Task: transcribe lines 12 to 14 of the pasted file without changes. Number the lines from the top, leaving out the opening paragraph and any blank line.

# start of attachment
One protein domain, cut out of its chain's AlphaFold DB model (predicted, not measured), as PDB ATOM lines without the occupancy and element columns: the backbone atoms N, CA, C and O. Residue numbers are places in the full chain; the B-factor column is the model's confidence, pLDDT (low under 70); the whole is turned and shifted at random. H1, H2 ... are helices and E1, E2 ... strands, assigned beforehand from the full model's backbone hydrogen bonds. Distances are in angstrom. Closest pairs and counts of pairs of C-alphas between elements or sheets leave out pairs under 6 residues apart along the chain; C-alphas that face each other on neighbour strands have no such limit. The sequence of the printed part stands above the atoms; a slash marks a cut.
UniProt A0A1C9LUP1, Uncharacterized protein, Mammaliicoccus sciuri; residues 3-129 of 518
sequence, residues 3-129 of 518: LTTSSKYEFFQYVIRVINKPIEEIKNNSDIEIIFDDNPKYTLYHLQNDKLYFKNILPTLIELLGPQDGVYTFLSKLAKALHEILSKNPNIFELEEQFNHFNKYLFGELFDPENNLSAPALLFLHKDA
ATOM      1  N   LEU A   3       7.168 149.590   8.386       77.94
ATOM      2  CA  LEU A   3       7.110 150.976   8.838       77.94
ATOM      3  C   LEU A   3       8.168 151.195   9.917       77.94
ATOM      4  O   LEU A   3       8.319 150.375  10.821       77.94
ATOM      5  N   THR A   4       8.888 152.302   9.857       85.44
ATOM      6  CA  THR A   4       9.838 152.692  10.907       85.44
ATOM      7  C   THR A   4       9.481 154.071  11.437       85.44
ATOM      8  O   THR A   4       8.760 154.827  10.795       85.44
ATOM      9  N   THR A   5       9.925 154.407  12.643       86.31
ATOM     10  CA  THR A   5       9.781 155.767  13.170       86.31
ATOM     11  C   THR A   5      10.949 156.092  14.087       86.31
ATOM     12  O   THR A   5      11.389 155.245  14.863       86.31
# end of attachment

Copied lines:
ATOM     10  CA  THR A   5       9.781 155.767  13.170       86.31
ATOM     11  C   THR A   5      10.949 156.092  14.087       86.31
ATOM     12  O   THR A   5      11.389 155.245  14.863       86.31